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Controversial legislation bans people from riding bikes on city’s Bridge Street

Nearly 1,000 cyclists have been fined in Peterborough during the first three months of a Public Space Protection Order being introduced in the city earlier this year.

The PSPO bans people from cycling on Bridge Street, and also forbids people from littering, spitting and other activities the Peterborough City Council deems anti-social within the city centre.

In total, 2,973 fines of £80 were issued by private enforcement agency Kingdom in just 96 days, reports Peterborough Today.

Of those, 915 were issued to people cycling on Bridge Street, and 15 for failing to dismount from a bicycle.

Most fines were issued for littering – 1,847 in total – with other fixed penalty notices handed out for spitting, urinating in public, and permitting dog fouling.

People given fines can save £20 by paying early, in which case it reduces to £60, and the city council says that 57 per cent of fines have been paid. Those who do not pay will be pursued through the courts.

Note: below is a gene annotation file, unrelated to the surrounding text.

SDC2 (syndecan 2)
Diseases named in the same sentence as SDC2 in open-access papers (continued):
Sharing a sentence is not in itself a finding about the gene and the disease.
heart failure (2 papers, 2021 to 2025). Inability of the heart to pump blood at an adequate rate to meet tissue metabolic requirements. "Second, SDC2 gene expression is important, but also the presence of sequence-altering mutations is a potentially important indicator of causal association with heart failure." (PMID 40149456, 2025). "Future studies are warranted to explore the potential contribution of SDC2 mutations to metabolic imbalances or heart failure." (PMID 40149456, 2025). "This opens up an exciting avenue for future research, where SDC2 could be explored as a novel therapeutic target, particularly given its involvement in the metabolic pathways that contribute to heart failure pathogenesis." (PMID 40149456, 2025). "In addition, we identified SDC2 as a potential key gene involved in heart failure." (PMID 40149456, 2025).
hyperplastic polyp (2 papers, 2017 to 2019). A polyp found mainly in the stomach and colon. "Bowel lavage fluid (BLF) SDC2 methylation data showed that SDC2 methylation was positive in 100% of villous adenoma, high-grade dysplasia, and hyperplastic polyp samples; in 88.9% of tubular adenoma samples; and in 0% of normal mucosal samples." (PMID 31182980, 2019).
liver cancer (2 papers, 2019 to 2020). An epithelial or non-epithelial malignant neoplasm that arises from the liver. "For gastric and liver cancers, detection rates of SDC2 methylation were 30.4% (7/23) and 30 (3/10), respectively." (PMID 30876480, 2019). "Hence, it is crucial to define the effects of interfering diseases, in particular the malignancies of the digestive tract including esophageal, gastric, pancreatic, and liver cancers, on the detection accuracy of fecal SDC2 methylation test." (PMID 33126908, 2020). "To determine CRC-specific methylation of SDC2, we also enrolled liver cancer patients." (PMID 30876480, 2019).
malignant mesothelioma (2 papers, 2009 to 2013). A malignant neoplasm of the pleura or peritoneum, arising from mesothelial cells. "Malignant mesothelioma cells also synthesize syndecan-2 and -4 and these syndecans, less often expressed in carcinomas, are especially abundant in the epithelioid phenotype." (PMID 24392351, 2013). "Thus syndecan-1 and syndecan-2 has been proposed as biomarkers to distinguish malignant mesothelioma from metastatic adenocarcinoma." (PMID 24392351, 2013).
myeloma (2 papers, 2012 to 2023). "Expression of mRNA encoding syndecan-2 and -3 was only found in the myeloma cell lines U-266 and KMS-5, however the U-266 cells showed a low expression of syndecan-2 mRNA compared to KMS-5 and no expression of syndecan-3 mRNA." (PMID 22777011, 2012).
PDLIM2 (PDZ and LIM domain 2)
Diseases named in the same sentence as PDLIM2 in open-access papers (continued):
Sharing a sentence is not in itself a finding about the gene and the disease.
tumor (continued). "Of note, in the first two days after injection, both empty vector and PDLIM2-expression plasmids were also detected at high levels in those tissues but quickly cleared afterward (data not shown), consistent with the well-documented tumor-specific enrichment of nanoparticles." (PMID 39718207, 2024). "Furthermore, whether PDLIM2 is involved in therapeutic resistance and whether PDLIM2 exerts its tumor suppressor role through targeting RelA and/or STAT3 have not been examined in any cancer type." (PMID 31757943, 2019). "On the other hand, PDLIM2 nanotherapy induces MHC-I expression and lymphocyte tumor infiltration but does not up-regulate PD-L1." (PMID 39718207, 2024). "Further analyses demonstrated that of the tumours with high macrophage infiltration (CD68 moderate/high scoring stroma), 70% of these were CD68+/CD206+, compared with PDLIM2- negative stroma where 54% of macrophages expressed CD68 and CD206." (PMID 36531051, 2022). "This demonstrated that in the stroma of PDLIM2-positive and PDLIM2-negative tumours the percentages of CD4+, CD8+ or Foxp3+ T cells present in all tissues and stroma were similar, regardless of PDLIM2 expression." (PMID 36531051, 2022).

The charity Cycling UK has campaigned against PSPOs, which it says have the effect of criminalising cycling when they are used to enforce bans against people riding bikes in specific areas.

Last year, the charity’s head of advocacy and campaigns. Duncan Dollimore. said: Some Councils have used PSPOs as a geographically defined version of an ASBO to restrict the use of public space and criminalise behaviour not normally regarded as illegal.”

Cycling UK, acting through the Cyclists’ Defence Fund, is supporting six cyclists in their appeal against fines issued under a PSPO in Mansfield in what is thought to be the first time such legislation has been challenged.

The case has been adjourned while the Home Office revises its guidance on PSPOs.

Meanwhile, Mansfield District Council has held a consultation, which closed on Wednesday, with a view to varying the terms of its PSPO which bans people from riding bikes in large parts of the town centre.

Simon has been news editor at road.cc since 2009, reporting on 10 editions and counting of pro cycling’s biggest races such as the Tour de France, stories on issues including infrastructure and campaigning, and interviewing some of the biggest names in cycling. A law and languages graduate, published translator and former retail analyst, his background has proved invaluable in reporting on issues as diverse as cycling-related court cases, anti-doping investigations, and the bike industry. He splits his time between London and Cambridge, and loves taking his miniature schnauzer Elodie on adventures in the basket of her Elephant Bike.